Physiotherapists’ Perceptions of Implementing STarT Back in New Zealand: A Thematic Analysis of Focus Group Data
Chapple, C; McKenna, C; Hill, J; Ellis, R; Reid, D; Mani, R; Tumilty, S; David, B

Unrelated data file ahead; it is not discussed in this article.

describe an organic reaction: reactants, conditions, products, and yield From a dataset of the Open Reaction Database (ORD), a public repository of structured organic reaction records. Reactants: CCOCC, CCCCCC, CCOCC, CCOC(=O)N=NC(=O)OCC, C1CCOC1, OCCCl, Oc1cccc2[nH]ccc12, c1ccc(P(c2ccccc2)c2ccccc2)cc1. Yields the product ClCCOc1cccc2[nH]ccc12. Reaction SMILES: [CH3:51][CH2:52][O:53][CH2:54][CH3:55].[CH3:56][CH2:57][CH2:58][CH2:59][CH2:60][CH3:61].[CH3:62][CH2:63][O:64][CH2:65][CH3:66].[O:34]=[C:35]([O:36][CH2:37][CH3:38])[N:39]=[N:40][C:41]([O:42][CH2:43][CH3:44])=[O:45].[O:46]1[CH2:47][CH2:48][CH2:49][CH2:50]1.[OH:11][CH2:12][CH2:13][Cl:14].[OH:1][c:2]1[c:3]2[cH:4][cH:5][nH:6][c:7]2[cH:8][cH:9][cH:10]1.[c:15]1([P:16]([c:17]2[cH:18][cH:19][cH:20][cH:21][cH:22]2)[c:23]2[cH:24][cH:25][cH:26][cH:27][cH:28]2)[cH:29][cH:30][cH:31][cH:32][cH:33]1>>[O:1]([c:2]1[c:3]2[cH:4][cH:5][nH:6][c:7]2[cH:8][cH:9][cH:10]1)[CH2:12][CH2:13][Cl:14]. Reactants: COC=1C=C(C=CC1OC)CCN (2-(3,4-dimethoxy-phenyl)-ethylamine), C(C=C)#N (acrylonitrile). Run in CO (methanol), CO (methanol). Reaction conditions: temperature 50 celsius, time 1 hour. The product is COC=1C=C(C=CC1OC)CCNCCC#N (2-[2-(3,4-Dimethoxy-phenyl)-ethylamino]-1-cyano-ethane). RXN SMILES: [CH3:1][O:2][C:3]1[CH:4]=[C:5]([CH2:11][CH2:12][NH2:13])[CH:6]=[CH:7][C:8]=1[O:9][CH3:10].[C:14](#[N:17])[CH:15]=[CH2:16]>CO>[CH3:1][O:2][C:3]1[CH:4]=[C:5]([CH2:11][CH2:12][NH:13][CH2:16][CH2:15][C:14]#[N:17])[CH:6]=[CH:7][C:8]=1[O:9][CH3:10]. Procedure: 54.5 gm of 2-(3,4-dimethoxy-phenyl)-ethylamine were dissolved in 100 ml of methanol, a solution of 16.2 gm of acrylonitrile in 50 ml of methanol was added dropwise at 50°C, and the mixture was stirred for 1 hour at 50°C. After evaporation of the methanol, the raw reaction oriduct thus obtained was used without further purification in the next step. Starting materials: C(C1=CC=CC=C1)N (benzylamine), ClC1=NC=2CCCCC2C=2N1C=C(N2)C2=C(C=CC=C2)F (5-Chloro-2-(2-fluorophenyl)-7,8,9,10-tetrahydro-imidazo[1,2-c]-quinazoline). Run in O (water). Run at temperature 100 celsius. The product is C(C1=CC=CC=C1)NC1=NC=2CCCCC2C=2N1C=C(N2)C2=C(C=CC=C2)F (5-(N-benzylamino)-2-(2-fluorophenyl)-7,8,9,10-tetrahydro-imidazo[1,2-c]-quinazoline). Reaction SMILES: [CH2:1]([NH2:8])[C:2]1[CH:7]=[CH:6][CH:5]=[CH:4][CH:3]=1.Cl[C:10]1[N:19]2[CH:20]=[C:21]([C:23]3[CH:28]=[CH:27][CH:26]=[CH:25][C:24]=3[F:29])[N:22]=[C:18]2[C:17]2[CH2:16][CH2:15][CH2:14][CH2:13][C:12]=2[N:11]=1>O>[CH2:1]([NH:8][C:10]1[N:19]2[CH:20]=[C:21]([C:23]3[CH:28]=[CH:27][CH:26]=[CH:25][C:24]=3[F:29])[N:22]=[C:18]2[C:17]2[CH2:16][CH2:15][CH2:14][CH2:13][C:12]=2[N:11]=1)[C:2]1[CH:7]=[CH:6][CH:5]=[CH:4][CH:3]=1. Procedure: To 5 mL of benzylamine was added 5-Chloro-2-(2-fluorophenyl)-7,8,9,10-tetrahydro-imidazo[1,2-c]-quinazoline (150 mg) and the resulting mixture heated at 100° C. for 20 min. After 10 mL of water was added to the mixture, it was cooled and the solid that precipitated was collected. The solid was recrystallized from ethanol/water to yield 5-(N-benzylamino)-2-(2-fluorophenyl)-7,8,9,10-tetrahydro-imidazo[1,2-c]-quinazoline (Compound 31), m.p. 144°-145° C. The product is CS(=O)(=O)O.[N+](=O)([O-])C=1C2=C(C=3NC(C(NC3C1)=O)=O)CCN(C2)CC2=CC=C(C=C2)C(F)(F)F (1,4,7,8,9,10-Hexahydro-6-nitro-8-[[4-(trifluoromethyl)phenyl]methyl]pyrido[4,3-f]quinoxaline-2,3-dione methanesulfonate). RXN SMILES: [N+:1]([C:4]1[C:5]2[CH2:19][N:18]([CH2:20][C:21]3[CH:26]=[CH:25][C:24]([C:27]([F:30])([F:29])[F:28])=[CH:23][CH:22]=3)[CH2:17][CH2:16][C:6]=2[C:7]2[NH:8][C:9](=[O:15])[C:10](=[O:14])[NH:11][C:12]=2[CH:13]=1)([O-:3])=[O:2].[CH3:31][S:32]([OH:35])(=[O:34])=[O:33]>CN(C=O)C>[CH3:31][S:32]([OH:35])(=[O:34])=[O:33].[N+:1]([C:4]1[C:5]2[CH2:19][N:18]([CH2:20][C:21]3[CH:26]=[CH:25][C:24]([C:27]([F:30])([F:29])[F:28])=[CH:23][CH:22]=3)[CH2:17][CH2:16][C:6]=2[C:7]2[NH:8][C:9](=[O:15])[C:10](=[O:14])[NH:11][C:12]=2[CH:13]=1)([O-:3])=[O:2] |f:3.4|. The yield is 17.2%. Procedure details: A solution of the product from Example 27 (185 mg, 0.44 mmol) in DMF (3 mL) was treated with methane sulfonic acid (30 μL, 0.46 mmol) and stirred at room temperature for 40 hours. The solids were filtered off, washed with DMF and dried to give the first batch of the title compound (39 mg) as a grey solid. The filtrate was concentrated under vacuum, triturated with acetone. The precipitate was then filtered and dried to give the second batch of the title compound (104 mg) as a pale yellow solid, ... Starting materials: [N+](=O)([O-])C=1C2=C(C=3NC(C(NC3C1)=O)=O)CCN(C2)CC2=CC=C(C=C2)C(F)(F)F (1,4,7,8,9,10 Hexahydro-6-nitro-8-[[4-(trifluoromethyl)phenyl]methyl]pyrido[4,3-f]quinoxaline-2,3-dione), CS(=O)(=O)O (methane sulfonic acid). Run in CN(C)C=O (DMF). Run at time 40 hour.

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STarT Back is a stratified care approach to identify and manage psychosocial risk factors for persisting low back pain and associated disability. A STarT Back course was held at the School of Physiotherapy, University of Otago, in June 2019, introducing a small cohort of physiotherapists (n = 20) to the approach, including psychologically informed interventions. The study aim was to gain insight into these physiotherapists’ perceptions of the feasibility of implementing STarT Back in their own practice and more widely in New Zealand. Semi-structured focus group interviews were conducted with 14 physiotherapists who attended the training course and had subsequently used STarT Back to different extents in their own practice. Data were analysed using reflexive thematic analysis. Six themes were identified: confidence in current practice; STarT Back as a useful framework; concerns over the low-risk group; difficulties in translation; education is essential; and behaviour change. The need for behaviour change was a unifying theme with interpretation aided by the Capability, Opportunity, and Motivation Behaviour (COM-B) model. Practical suggestions to enhance implementation were made, with participants identifying strategies that promoted use of STarT Back in their practice. Issues identified included concerns about care for low-risk patients, health system structure and funding, and resistance to changing usual practice. Participants were cautious about the feasibility of wider implementation of STarT Back in New Zealand.